Interview: Roberto Azevêdo
What are the most significant benefits of WTO membership for countries like Oman that rely on hydrocarbons for the bulk of their income?
ROBERTO AZEVÊDO: WTO membership brings many opportunities for acceding countries, and can translate into expanded trade flows and enhanced market access within the 160-member block. Trading within a system of internationally recognised rules, and in stable and predictable conditions, also provides incentives for small and medium-sized enterprises to explore opportunities in new markets.
In the case of Oman, foreign trade has grown strongly in recent years. Between 2006 and 2012 merchandise imports and exports more than doubled. Almost half of Oman's GDP and over 85% of merchandise exports are based on petroleum and natural gas. However, the Omani government is well aware of the challenges inherent in an homogenous export base. Oil resources are finite, and fluctuating demand can cause wide swings in price. Recognising this, Oman has tried to diversify production and exports away from hydrocarbons. Having a diverse economy and trade base can protect a country from some of the sharp swings in the global economy and widen its access to the know-how, resources and technologies that are essential for a vibrant and innovative business environment.
How transparent does the WTO assess the Omani market to be, and what more needs to be done?
AZEVÊDO: Oman has been a WTO member since November 2000, has been an active participant in the Doha Round and has a particular interest in industrial products and services. In April 2014, Oman's trade policies were reviewed by the whole WTO membership – a peer review exercise that all members conduct regularly and which has provided a comprehensive update of Oman’s trade regime. Members were generally pleased with the strategies outlined in Oman Vision 2040 and with the way in which open trade and investment regimes were included. Such a programme will help the country further reduce dependencies on one sole sector of the economy. Members commended Oman for its liberal trade policies and for pursuing diversification. Oman achieved tremendous growth in GDP and trade over the past few years and remains a wealthy country, with per-capita GDP of nearly $30,000, just below Spain. Oman was also praised for weathering the financial crisis well, for maintaining low inflation and for its balanced fiscal positions. Members underlined the need for Oman to maintain efforts to ensure transparency in applying its trade policies.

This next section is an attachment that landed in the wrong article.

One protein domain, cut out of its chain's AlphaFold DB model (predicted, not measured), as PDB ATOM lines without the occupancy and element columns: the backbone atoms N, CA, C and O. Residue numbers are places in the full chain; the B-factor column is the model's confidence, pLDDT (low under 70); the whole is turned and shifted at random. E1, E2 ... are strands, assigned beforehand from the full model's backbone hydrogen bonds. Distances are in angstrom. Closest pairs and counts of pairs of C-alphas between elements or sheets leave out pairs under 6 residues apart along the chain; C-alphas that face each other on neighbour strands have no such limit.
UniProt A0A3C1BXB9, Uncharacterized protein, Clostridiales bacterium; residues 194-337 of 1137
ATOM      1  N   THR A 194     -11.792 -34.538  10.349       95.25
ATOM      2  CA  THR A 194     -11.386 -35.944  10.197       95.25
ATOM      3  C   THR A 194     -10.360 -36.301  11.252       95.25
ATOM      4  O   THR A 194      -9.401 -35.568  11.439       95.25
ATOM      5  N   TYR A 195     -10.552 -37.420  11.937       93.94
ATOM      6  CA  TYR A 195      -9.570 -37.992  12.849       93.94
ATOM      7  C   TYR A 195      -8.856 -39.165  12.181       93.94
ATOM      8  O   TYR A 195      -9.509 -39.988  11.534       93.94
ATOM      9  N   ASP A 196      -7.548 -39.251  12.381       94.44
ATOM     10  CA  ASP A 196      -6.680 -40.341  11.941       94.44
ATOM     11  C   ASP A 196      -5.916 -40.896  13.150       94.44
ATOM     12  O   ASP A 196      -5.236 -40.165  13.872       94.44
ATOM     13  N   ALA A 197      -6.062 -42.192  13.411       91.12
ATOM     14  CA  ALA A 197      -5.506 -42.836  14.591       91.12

How do the long-term benefits of opening an economy to free trade compare to the short-term risks, and what can be done to mitigate any challenges?
AZEVÊDO: Opening doors to global competition brings both challenges and opportunities. It is true in general that open economies tend to grow faster and more steadily than closed ones, and there is no doubt that economic growth is key to job creation. Increased competition can be a powerful stimulus for companies to seek better and cheaper ways of making products. An infusion of new ideas from abroad can make them more productive, as can enhanced access to export markets. Trade can also be a catalyst for greater efficiency and productivity, because it helps firms gain access to a wider range of high-quality, affordable inputs, as well as to technology and know-how that they could not obtain in a closed economy, which can boost innovation. Last, open trade means firms can seek to join global production chains that have proliferated in recent years.
But trade is only part of the picture. A range of policies are needed for the benefits of an open economy to be fully realised. For example, increased competition can bring local losses, which must then be remedied by adjustments in the wider policy mix, potentially through both economic and social policy. By providing greater transparency and predictability, the rules-based global trading system can help countries overcome such challenges and seize the opportunities on offer.
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